in combination, meet or medically equal the criteria of any
of the conditions in the Listing of Impairments, 20
C.F.R. Part 404, Subpart P, Appendix 1 (“the
Listings”). The Listings include medical conditions
defined by criteria that the SSA has pre-determined are
disabling, so that if a claimant meets all of the criteria
for a listed impairment or presents medical findings equal in
severity to the criteria for the most similar listed
impairment, then the claimant is presumptively disabled.
Sims v. Barnhart, 309 F.3d 424, 428 (7th Cir. 2002).
claimant's impairments do not satisfy a listing, then her
residual functional capacity (RFC) is determined for purposes
of steps four and five. RFC is a claimant's ability to do
work on a regular and continuing basis despite her
impairment-related physical and mental limitations. 20
C.F.R. § 404.1545. At the fourth step, if the
claimant has the RFC to perform her past relevant work, then
she is not disabled. The fifth step asks whether there is
work in the relevant economy that the claimant can perform,
based on her vocational profile (age, work experience, and
education) and her RFC. If so, then she is not disabled.
individual claiming disability bears the burden of proof at
steps one through four. Bowen v. Yuckert, 482 U.S.
137, 146 n.5 (1987). If the claimant meets that burden, then
the Commissioner has the burden at step five to show that
work exists in significant numbers in the national economy
that the claimant can perform, given her age, education, work
experience, and functional capacity. 20 C.F.R. §
404.1560(c)(2); Young v. Barnhart, 362 F.3d
995, 1000 (7th Cir. 2004).
for Review of the ALJ's Decision
review of the Commissioner's (or ALJ's) factual
findings is deferential. This Court must affirm the ALJ's
decision unless it lacks the support of substantial evidence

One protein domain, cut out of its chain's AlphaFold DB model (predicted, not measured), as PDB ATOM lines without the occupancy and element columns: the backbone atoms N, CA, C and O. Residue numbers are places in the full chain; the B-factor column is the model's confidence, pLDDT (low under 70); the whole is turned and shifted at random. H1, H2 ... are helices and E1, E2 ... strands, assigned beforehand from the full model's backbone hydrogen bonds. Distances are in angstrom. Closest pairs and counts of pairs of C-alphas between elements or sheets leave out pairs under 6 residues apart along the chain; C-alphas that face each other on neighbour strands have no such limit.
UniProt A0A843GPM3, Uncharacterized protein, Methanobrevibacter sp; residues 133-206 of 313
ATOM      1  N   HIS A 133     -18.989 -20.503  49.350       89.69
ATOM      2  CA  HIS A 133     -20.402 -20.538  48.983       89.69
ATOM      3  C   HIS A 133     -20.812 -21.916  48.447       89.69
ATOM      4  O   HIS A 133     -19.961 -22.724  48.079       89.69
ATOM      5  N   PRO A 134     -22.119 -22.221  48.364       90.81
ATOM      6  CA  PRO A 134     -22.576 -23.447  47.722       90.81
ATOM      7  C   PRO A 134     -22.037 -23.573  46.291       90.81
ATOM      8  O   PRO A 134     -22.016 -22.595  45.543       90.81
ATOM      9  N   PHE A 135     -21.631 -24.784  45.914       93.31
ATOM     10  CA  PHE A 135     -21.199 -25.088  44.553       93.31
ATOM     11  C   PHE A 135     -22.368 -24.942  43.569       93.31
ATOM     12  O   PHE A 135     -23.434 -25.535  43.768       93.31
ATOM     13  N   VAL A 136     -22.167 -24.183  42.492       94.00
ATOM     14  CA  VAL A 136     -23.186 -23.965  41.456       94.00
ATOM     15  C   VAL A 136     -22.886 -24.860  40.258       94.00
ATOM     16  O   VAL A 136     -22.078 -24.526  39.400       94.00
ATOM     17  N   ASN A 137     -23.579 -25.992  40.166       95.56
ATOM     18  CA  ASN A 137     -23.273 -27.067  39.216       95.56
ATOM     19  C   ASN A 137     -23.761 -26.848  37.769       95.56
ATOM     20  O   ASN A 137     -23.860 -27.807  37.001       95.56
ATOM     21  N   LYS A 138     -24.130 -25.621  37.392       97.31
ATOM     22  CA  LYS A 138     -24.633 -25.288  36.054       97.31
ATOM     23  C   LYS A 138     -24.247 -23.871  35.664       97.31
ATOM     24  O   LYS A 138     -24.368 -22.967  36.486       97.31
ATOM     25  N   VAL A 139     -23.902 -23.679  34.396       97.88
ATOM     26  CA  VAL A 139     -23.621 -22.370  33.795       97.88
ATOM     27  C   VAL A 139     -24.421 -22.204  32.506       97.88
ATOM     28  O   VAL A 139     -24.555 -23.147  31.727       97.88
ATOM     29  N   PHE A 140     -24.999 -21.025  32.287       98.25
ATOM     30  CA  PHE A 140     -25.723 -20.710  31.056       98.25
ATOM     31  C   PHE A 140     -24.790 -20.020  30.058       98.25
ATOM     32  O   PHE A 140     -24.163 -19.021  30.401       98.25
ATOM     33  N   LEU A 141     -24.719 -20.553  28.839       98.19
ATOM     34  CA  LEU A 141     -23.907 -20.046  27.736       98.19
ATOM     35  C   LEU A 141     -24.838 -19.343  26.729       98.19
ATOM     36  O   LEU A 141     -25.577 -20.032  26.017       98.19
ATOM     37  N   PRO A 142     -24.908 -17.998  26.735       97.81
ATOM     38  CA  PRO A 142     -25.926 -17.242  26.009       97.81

or rests upon a legal error. See, e.g., Nelms v.
Astrue, 553 F.3d 1093, 1097 (7th Cir. 2009); 42
U.S.C. § 405(g). Substantial evidence
means evidence that a reasonable person would accept as
adequate to support a conclusion. Dixon v.
Massanari, 270 F.3d 1171, 1176 (7th Cir. 2001). The ALJ-
not the Court-holds discretion to weigh evidence, resolve
material conflicts, make independent factual findings, and
decide questions of credibility. Richardson v.
Perales, 402 U.S. 389, 399-400 (1971). Accordingly, the
Court may not re-evaluate facts, reweigh evidence, or
substitute its judgment for the ALJ's. See
Butera v. Apfel, 173 F.3d 1049, 1055 (7th Cir.
is required to articulate a minimal, but legitimate,
justification for her decision to accept or reject specific
evidence of a disability. Scheck v. Barnhart, 357
F.3d 697, 700 (7th Cir. 2004). The ALJ need not address every
piece of evidence in her decision, but she cannot ignore a
line of evidence that undermines the conclusions he made. The
ALJ must trace the path of her reasoning and connect the
evidence to her findings and conclusions. Arnett v.
Astrue, 676 F.3d 586, 592 (7th Cir. 2012); Clifford
v. Apfel, 227 F.3d 863, 872 (7th Cir. 2000).